It would appear that between the historical revisions of over-optimistic initial prints in macro data in the last few months and the reality of the weakness in Europe, the global economy is in Slowdown. Goldman’s Swirlogram has now seen its Global Leading Indicator in the ‘slowdown’ phase for two months as momentum fades rapidly and seven of the ten major factors in the index declining with Global (Aggregate) PMI, and Global New Orders-less-Inventories worsening. (…)

Firms Stay Cautious on Renting

Businesses moved slowly to fill office space in the first quarter, reflecting continued caution about the recovery.

[image]An additional 4 million square feet of office space was leased during the quarter, increasing the amount of occupied space by just 0.12%, according to real-estate research service Reis Inc.  Asking rents increased 0.7% to $28.66 a square foot annually, while the national office vacancy rate fell to 17% from 17.1%.

The vacancy rate is still well above its 12.5% level at the office market’s peak in 2007. Employers today occupy about 101 million square feet less than they occupied then, according to Reis, which tracks 79 markets.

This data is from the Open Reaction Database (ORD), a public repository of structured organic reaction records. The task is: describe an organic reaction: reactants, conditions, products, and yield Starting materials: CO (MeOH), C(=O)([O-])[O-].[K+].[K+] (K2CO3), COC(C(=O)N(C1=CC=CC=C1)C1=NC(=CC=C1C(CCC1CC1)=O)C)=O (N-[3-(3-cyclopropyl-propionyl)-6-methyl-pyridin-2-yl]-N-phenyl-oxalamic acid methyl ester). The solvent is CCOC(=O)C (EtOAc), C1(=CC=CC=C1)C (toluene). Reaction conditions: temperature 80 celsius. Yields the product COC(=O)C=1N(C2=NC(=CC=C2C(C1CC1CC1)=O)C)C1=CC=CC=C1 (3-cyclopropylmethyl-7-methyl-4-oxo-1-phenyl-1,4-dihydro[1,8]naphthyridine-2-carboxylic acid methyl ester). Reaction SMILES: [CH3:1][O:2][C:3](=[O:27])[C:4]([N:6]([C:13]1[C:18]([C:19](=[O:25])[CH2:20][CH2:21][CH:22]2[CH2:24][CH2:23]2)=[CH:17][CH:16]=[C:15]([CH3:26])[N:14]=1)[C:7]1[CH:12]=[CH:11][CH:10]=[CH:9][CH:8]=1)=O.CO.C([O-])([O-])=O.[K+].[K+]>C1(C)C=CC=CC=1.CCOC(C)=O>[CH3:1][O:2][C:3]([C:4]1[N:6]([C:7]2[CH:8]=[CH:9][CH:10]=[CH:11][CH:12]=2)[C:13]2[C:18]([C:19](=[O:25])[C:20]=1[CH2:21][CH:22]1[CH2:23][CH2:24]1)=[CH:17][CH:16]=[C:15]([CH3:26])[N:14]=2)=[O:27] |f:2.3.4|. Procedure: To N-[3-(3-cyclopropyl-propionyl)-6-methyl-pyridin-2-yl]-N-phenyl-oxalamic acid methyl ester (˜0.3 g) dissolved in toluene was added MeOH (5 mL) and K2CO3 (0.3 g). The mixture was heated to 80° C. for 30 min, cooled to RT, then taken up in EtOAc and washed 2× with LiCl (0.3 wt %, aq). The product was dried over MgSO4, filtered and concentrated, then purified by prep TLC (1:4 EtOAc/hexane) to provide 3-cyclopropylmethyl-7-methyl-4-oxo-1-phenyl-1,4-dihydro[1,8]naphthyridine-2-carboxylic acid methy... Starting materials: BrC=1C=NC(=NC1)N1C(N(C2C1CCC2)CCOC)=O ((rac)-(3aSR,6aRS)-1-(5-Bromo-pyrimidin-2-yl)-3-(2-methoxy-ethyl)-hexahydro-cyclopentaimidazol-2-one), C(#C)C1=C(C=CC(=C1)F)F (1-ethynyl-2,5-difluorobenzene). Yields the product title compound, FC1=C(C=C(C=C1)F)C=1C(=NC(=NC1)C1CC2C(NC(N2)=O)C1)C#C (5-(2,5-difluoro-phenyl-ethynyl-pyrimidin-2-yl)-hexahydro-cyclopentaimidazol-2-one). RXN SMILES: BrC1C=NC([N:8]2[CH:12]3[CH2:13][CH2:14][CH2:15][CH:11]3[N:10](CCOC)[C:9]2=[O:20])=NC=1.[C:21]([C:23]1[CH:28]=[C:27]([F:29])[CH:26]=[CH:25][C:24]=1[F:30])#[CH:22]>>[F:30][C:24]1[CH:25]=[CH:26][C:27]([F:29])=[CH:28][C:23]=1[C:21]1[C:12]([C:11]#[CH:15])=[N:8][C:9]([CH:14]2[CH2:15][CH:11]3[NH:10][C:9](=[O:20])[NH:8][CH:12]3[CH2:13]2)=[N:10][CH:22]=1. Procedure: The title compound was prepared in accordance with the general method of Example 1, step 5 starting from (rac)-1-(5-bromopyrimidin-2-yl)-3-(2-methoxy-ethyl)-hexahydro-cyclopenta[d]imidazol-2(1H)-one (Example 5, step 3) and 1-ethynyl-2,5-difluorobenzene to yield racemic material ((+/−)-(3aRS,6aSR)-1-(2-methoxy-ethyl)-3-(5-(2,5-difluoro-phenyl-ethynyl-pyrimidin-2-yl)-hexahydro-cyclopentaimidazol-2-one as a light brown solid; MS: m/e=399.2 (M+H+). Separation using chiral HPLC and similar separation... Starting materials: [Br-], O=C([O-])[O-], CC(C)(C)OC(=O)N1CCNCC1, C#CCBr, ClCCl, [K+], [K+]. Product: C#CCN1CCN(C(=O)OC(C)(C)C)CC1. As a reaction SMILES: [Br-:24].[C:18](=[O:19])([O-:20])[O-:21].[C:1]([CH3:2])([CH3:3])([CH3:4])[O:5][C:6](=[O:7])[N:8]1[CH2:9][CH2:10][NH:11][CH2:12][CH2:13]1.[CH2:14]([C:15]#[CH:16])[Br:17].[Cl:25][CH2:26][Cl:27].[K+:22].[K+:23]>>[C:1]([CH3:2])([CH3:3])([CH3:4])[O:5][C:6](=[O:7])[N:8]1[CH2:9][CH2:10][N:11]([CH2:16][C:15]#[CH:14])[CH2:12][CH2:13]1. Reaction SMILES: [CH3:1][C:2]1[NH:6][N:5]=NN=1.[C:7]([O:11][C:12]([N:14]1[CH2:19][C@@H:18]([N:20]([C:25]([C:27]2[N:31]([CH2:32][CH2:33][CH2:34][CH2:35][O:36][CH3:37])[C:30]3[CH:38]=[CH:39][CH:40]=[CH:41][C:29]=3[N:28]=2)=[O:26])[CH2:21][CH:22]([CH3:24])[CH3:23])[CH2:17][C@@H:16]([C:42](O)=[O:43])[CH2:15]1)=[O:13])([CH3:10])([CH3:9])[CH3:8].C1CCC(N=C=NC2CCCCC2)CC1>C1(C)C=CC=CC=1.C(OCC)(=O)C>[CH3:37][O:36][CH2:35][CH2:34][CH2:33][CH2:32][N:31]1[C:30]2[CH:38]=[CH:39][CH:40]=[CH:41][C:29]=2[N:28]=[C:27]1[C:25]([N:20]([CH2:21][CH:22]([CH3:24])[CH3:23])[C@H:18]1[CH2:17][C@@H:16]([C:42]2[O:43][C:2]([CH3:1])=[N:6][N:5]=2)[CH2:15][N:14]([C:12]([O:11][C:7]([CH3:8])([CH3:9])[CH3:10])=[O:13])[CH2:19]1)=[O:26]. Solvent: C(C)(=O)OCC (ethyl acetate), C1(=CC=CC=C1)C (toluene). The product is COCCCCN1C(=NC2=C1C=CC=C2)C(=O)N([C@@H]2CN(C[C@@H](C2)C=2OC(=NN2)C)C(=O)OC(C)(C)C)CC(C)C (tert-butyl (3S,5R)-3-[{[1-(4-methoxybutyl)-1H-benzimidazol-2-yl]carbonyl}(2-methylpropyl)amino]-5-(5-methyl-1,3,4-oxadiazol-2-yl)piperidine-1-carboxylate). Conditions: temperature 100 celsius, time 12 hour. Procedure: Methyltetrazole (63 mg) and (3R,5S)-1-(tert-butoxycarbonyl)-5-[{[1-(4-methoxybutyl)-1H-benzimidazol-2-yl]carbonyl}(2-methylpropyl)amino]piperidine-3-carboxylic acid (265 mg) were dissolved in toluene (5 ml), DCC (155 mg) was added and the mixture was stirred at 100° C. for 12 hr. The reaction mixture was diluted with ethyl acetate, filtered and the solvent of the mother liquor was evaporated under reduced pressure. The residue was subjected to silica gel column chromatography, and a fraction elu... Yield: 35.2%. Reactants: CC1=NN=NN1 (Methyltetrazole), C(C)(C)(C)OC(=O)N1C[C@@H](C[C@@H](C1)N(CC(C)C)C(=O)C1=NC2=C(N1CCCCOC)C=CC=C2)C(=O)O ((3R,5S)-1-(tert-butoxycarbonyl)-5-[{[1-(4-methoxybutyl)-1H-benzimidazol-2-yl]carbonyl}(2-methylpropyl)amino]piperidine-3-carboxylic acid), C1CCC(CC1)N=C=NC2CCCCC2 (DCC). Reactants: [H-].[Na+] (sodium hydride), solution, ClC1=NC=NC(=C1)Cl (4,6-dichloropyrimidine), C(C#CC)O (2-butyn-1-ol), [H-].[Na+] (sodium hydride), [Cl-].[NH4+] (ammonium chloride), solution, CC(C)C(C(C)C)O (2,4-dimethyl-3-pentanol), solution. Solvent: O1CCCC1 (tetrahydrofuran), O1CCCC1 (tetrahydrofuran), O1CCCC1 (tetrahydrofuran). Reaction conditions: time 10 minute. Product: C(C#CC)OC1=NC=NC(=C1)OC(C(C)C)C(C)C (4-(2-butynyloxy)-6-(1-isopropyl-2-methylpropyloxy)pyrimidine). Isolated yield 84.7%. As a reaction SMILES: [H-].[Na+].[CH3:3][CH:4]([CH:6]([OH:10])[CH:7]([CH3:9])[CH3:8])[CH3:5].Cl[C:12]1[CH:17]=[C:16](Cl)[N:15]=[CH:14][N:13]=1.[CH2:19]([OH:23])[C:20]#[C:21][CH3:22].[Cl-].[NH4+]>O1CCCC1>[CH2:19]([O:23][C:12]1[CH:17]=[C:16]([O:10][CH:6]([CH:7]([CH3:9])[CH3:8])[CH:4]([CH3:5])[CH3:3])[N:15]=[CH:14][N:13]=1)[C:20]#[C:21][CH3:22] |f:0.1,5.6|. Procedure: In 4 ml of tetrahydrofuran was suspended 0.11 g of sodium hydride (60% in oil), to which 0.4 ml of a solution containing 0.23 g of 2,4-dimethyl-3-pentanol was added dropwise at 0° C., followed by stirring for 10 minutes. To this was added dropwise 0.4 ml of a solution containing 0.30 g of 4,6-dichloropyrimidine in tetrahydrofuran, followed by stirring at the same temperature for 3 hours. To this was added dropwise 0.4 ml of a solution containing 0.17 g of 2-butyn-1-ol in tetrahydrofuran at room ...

At the current rate of growth—which is about one-third the pace of the recovery that followed the dot-com bust last decade—it would take more than five years to return to that peak level.

U.S. Construction Spending Rebounds

Building activity improved in February. An expected 1.2% rise (7.9% y/y) in construction put in place followed a little-revised 2.1% January decline. December figures, however, were lowered sharply. Improvement in building activity was broad-based in February.

Private construction improved by 1.3% (12.6% y/y) led by 2.2% gain (20.1% y/y) in residential construction activity. That reflected a 4.3% rise (34.1% y/y) in new single-family building but multi-family construction fell 2.2% (+51.8% y/y). Spending on improvements ticked up 0.5% (1.1% y/y).

In the nonresidential sector, construction activity nudged up 0.7% (2.6% y/y). (…) Public sector building activity regained some momentum with a 0.9% rise but it still was down 1.5% y/y. Highways & streets construction rose 3.4% (5.1% y/y). Activity here accounts for nearly one-third of public sector building activity. (…)

Pointing up  What worries me is that the sequential trend has turned negative in the last 3 months, in all segments except residential:

image(Haver Analytics)


Sales surged 4.7% last week but Easter sales failed to reverse the weak trend observed since February. The 4-week moving average remains below its last 3 peaks and its Y/Y change is a slow 1.7%.